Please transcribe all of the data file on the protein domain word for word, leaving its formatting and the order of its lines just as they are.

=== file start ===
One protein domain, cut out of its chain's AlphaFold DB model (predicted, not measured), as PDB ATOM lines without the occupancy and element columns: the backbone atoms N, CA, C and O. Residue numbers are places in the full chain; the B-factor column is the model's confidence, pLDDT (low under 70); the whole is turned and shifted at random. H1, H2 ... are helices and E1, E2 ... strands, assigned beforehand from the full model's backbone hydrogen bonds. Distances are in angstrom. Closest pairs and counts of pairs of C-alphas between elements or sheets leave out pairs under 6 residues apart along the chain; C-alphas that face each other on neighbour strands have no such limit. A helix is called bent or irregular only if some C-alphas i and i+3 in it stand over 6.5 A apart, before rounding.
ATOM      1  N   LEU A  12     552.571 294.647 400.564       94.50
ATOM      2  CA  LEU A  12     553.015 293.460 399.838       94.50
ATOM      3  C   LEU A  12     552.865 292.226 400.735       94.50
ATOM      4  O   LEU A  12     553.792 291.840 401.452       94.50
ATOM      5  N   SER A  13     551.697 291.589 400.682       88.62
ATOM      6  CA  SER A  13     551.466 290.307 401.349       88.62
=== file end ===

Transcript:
One protein domain, cut out of its chain's AlphaFold DB model (predicted, not measured), as PDB ATOM lines without the occupancy and element columns: the backbone atoms N, CA, C and O. Residue numbers are places in the full chain; the B-factor column is the model's confidence, pLDDT (low under 70); the whole is turned and shifted at random. H1, H2 ... are helices and E1, E2 ... strands, assigned beforehand from the full model's backbone hydrogen bonds. Distances are in angstrom. Closest pairs and counts of pairs of C-alphas between elements or sheets leave out pairs under 6 residues apart along the chain; C-alphas that face each other on neighbour strands have no such limit. A helix is called bent or irregular only if some C-alphas i and i+3 in it stand over 6.5 A apart, before rounding.
ATOM      1  N   LEU A  12     552.571 294.647 400.564       94.50
ATOM      2  CA  LEU A  12     553.015 293.460 399.838       94.50
ATOM      3  C   LEU A  12     552.865 292.226 400.735       94.50
ATOM      4  O   LEU A  12     553.792 291.840 401.452       94.50
ATOM      5  N   SER A  13     551.697 291.589 400.682       88.62
ATOM      6  CA  SER A  13     551.466 290.307 401.349       88.62